The SNP has renewed calls on the UK government to strengthen welfare protections – after new figures revealed almost a million people have applied for Universal Credit in the past fortnight.
Neil Gray MP said the current system of Universal Credit was not generous or flexible enough to properly support the millions of people that need help amid the coronavirus crisis.
The SNP Shadow Work and Pensions Secretary repeated calls on the UK government to use the tax and welfare system to boost support, and ensure no one is left behind – by introducing a guaranteed minimum income for everyone.
The SNP has also called on the UK government to make Universal Credit more responsive to people’s needs – including by introducing an immediate upfront payment, extending the backdating of benefits and relaxing the criteria, removing the capital tariff reduction for those with savings, and removing the shared accommodation rate from the Local Housing Allowance.
Commenting, SNP Shadow Work and Pensions Secretary Neil Gray MP said: “The staggering news that almost a million people have applied for Universal Credit in the past fortnight alone highlights the huge scale of the crisis we face – and proves beyond doubt that more support is needed.
“The UK government must listen to those of us who have been calling for welfare protections to be significantly strengthened to help people through this unprecedented emergency.
“The SNP has repeatedly called for the Chancellor to introduce a guaranteed minimum income for everyone. That is the simplest way to ensure everyone has the support they need.
“It is clear that the current jobs retention and self-employed schemes are failing to cover everyone.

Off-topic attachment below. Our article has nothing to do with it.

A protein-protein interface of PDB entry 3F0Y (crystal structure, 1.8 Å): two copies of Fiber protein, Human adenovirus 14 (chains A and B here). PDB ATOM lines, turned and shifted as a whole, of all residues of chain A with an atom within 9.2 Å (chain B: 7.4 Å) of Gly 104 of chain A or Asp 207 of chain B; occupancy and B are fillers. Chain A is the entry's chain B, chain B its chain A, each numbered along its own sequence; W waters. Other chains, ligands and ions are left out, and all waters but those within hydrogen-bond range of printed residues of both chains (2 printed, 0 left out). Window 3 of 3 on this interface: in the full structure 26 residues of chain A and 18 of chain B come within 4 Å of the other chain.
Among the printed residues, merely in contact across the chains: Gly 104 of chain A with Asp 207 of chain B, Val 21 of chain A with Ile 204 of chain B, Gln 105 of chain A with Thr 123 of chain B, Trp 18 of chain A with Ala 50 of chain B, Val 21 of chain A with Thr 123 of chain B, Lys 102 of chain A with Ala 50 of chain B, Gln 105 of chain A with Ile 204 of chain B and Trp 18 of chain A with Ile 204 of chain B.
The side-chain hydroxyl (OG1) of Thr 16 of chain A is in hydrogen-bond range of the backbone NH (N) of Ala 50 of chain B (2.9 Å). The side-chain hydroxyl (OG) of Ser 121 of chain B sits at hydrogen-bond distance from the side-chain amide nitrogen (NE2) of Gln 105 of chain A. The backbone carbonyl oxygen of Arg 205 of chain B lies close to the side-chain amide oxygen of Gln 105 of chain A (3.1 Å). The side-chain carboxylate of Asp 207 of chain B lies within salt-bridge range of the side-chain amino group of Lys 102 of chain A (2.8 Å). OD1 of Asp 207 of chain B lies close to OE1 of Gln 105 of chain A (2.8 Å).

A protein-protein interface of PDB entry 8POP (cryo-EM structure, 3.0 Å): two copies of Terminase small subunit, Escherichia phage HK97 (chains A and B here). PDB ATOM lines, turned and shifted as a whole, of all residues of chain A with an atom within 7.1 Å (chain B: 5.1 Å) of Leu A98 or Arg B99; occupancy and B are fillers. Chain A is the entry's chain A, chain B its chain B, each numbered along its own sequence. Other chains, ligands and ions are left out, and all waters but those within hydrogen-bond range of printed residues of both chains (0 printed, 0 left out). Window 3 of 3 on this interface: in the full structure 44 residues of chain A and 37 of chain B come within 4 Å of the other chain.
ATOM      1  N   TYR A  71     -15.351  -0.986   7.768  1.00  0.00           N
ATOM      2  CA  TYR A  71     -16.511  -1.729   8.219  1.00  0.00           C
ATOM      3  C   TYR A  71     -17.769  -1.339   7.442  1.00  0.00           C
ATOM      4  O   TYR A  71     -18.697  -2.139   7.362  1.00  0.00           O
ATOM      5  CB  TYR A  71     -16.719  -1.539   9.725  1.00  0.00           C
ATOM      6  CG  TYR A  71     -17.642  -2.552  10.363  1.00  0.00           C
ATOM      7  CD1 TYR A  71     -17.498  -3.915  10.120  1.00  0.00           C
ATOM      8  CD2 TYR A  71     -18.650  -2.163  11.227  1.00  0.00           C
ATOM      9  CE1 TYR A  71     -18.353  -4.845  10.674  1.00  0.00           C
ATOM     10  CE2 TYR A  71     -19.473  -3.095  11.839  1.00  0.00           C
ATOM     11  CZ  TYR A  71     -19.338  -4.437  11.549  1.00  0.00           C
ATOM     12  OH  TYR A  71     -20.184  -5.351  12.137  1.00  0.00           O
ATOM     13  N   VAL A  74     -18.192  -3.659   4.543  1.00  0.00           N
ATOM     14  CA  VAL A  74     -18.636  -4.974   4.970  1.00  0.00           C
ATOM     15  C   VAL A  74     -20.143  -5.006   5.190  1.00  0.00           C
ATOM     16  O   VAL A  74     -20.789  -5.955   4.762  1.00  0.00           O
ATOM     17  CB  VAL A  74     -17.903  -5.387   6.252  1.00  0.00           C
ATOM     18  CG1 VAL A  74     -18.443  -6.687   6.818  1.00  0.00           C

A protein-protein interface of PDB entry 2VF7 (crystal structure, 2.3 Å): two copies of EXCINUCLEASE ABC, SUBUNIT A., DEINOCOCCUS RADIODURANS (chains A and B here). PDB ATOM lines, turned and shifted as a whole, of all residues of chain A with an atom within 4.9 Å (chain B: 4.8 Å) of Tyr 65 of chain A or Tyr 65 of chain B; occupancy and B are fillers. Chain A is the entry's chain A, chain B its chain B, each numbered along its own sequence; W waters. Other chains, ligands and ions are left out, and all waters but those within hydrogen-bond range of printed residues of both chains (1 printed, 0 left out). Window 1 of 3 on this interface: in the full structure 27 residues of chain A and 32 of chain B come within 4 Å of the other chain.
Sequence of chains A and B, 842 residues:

“The Universal Credit system must be urgently improved so it is more generous, flexible, and responsive to people’s needs – including by tackling the delays and introducing an immediate upfront payment.
“People shouldn’t have to wait weeks to get the help they need right now.”
He continued: “The UK government must also look again at the range of practical measures that have been suggested to improve the system – including extending the backdating of benefits, removing the reductions for those with savings, ending the shared accommodation rate, and reducing the long wait to get help with mortgage interest.
“A huge proportion of the population is worried about how they are going to make ends meet. Every MP will have constituents who are desperate for greater help.
“The UK Government rightly brought in the rules to keep people socially isolated but they must now match that by protecting their incomes.
“With Universal Credit they have not done nearly enough.
“The flaws in the UK’s welfare system are not new – but the scale of this crisis means they must now be urgently addressed so millions are not left struggling to get by.”